If it seems your yard has had an explosion in moles because burrowing by moles has increased, this may not be the case.
Moles live alone but the burrow systems of more than one mole may be connected. Even so, moles rarely exceed a density of three moles per acre.
Moles tend to burrow along structures, fence-lines, and walkways. They feed while burrowing just below the surface of the ground where their preferred foods of earthworms, ants and other insects are most abundant.
They burrow year-round, with burrowing typically peaking May through June. During fall, burrowing may also increase as moles prepare for winter.
Moles have a voracious appetite and can eat from 70 up to 100 percent of their weight daily. Adults weigh from three to five ounces. While feeding, they can burrow as fast as one foot per minute and a single mole can create an extensive network of burrows.
The damage moles cause in lawns and gardens is more often a nuisance than an economic concern. Mounds and surface burrows can interfere with mowing, and activities of moles may disturb root systems and kill grass if it is not tamped down and watered when raised tunnels are first noticed.
The maze of burrows created by moles can provide cover and travel lanes for other small mammals. Voles, deer mice, and house mice may live and travel in the underground tunnels created by moles.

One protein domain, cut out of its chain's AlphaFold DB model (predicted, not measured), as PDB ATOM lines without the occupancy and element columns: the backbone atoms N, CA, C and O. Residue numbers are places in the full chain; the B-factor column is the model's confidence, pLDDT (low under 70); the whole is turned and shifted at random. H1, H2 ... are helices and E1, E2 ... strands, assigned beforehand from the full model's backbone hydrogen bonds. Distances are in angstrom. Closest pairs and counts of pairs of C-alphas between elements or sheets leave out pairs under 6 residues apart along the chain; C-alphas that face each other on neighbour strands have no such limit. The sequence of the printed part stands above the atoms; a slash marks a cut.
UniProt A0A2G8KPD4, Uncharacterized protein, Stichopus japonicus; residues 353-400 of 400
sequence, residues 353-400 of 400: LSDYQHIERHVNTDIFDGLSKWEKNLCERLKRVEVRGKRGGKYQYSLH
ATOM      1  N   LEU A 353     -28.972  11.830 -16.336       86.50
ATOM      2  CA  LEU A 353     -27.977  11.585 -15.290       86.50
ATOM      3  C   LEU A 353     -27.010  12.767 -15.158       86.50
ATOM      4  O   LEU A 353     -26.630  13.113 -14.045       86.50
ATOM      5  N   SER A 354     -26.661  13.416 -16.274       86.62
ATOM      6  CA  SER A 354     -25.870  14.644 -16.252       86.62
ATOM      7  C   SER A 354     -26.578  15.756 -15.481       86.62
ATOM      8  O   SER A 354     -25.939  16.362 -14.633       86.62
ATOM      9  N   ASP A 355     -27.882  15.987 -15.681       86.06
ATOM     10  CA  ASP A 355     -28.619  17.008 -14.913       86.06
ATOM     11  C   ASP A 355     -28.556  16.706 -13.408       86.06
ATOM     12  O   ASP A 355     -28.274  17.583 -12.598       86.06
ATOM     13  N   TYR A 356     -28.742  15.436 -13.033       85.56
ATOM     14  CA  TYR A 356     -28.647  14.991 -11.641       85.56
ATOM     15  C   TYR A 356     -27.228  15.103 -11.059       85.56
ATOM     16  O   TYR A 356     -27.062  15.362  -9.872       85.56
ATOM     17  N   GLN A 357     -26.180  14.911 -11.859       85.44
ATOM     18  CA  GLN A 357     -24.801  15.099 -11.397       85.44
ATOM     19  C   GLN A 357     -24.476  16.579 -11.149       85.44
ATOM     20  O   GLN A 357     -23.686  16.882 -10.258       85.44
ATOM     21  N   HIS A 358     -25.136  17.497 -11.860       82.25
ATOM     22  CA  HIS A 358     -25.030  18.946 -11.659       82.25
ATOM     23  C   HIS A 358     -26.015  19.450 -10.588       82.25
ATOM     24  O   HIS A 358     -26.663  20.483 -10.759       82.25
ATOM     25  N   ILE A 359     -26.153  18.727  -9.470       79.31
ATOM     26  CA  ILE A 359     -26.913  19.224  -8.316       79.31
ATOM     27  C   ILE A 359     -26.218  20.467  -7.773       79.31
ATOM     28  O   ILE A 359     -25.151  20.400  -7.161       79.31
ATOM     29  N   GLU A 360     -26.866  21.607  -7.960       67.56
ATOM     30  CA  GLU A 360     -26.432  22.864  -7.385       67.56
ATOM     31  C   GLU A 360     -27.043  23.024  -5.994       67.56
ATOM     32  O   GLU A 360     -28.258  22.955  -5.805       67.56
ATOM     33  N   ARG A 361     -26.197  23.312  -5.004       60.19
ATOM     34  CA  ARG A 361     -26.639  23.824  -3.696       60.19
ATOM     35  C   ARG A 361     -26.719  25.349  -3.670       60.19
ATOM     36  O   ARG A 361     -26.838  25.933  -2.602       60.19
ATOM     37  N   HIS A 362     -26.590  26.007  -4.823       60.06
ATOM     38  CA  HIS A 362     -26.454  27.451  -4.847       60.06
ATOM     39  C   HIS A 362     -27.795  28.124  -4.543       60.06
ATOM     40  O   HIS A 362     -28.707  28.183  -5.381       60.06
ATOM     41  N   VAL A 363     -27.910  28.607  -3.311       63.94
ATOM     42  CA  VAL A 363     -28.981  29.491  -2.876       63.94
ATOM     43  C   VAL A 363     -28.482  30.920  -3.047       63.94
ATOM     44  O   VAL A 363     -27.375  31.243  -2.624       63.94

It is these rodents that are responsible for damage to bulbs, seeds and garden plants; however, moles often get blamed. Plant parts are rarely eaten by moles.
Like most wild animals, moles exist where they find suitable habitat. They prefer areas shaded by trees with cool, moist soils near the surface. Permanent burrows and dens are usually in areas protected by trees, stumps, fence rows, buildings, or sidewalks.
Quality habitat for feeding and an area for constructing permanent runways (also known as burrows and tunnels) must be available for moles to become numerous, even though they rarely exceed three per acre.
If moles are a nuisance you wish to attempt to control, trapping and the use of toxic baits containing Kaput or Talpirid are recommended. In some cases, repellants containing castor oil have proven effective for a short time.
One practice that does not control moles, and which can end up increasing mole burrowing, is the application of an insecticide to control their food source. This does not stop mole burrowing and is an irresponsible use of a pesticide.
For information on effectively trapping moles, refer to Nebraska Extension’s NebGuide on moles and their control found at: http://wildlife.unl.edu/pdfs/moles-and-control.pdf Source: NebGuide G1538